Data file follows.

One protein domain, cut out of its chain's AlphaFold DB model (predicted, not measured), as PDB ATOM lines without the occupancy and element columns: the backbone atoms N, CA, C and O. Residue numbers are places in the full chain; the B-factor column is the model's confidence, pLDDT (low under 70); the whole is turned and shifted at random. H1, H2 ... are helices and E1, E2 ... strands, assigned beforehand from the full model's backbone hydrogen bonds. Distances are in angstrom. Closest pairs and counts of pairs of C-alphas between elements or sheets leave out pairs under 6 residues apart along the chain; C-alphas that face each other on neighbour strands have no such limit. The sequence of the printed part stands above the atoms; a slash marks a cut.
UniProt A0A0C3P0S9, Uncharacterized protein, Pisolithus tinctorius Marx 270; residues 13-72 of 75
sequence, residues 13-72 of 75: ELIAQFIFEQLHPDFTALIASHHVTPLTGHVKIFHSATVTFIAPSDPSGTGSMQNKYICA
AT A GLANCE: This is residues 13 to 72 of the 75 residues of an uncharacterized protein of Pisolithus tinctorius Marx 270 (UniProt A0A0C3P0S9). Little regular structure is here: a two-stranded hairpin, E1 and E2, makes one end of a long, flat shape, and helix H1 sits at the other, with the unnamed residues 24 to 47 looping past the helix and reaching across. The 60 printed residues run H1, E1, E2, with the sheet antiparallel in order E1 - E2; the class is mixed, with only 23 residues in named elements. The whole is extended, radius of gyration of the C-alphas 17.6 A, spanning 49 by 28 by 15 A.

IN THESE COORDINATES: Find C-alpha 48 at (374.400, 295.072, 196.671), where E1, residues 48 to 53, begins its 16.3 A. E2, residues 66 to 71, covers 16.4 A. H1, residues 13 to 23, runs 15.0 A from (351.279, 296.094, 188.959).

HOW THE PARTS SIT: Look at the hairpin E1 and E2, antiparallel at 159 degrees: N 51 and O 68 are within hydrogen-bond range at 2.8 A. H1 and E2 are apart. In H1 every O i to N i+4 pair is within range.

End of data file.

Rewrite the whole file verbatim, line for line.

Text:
One protein domain, cut out of its chain's AlphaFold DB model (predicted, not measured), as PDB ATOM lines without the occupancy and element columns: the backbone atoms N, CA, C and O. Residue numbers are places in the full chain; the B-factor column is the model's confidence, pLDDT (low under 70); the whole is turned and shifted at random. H1, H2 ... are helices and E1, E2 ... strands, assigned beforehand from the full model's backbone hydrogen bonds. Distances are in angstrom. Closest pairs and counts of pairs of C-alphas between elements or sheets leave out pairs under 6 residues apart along the chain; C-alphas that face each other on neighbour strands have no such limit. The sequence of the printed part stands above the atoms; a slash marks a cut.
UniProt A0A0C3P0S9, Uncharacterized protein, Pisolithus tinctorius Marx 270; residues 13-72 of 75
sequence, residues 13-72 of 75: ELIAQFIFEQLHPDFTALIASHHVTPLTGHVKIFHSATVTFIAPSDPSGTGSMQNKYICA
AT A GLANCE: This is residues 13 to 72 of the 75 residues of an uncharacterized protein of Pisolithus tinctorius Marx 270 (UniProt A0A0C3P0S9). Little regular structure is here: a two-stranded hairpin, E1 and E2, makes one end of a long, flat shape, and helix H1 sits at the other, with the unnamed residues 24 to 47 looping past the helix and reaching across. The 60 printed residues run H1, E1, E2, with the sheet antiparallel in order E1 - E2; the class is mixed, with only 23 residues in named elements. The whole is extended, radius of gyration of the C-alphas 17.6 A, spanning 49 by 28 by 15 A.

IN THESE COORDINATES: Find C-alpha 48 at (374.400, 295.072, 196.671), where E1, residues 48 to 53, begins its 16.3 A. E2, residues 66 to 71, covers 16.4 A. H1, residues 13 to 23, runs 15.0 A from (351.279, 296.094, 188.959).

HOW THE PARTS SIT: Look at the hairpin E1 and E2, antiparallel at 159 degrees: N 51 and O 68 are within hydrogen-bond range at 2.8 A. H1 and E2 are apart. In H1 every O i to N i+4 pair is within range.